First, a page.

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It is estimated that approximately 15% of the global population live with a disability and this can vary greatly by country and by population subgroups. It is important for countries to identify persons living with
disabilities (PWD) in order to provide them with the services and support they need. This report uses data from DHS surveys in Haiti, Mali, Nigeria, Pakistan, Rwanda, Senegal, South Africa, Timor-Leste, and Uganda to describe the characteristics of PWD. The surveys used the Washington Group Short Set of questions to measure disability levels. Three measures of disability were constructed: having any disability, having any severe disability, and having two or more disabilities. Having any disability or any severe disability was found to be the lowest in Nigeria (8.3% any, 1.4% severe) and the highest in Uganda (26.3% any, 6.5% severe). However, six out of the nine countries had more than 15% of persons living with any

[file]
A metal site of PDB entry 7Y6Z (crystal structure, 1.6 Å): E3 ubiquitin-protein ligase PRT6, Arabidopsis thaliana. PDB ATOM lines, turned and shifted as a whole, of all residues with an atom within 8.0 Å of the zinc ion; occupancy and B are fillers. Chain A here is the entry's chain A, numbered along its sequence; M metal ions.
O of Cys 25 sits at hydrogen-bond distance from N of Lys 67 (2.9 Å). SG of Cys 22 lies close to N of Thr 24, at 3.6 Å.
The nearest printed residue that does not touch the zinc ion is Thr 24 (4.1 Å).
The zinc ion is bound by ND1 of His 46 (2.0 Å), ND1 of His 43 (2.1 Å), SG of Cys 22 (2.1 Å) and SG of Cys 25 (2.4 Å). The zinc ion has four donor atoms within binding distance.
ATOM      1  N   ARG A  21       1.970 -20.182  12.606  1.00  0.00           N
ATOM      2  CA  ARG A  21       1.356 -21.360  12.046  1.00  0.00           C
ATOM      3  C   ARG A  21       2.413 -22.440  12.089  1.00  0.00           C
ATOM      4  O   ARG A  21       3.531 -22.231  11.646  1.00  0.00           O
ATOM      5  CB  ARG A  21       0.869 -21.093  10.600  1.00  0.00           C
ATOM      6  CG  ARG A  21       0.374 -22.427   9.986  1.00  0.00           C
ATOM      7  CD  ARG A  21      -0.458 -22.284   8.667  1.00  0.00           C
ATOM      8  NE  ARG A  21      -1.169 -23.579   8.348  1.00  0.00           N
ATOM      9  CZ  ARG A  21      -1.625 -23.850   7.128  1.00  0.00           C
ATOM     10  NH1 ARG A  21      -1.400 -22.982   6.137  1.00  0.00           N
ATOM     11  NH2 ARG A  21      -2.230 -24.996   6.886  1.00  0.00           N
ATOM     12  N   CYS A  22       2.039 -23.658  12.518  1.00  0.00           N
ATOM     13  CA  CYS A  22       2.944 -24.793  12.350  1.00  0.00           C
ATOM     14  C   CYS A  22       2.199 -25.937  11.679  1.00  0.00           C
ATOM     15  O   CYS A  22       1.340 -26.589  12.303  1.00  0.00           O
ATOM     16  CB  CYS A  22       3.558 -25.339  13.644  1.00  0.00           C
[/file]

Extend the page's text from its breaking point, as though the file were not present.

disability, and seeing was the most prevalent type of disability, regardless of severity. Among the population age 5 and over, the highest percentage of PWD was found in females, in those age 50 and above, and in rural areas of most countries. For women and men age 15 and above, disability was found to be higher in those with no education, those formally in a union, those who have four or more children, and for those who are currently working. Significant differences in disability were also found by religion and ethnicity, especially among women in Nigeria and Uganda. Few significant associations were found between the disability measures and experience of domestic violence. The exception was among Ugandan women, where women who have experienced different forms of violence had a higher percentage of disability for all three disability measures. While further analysis is needed to explore these disparities in depth, the report helps to identify where inventions are needed to either support PWD directly or through improvements in infrastructure and health services.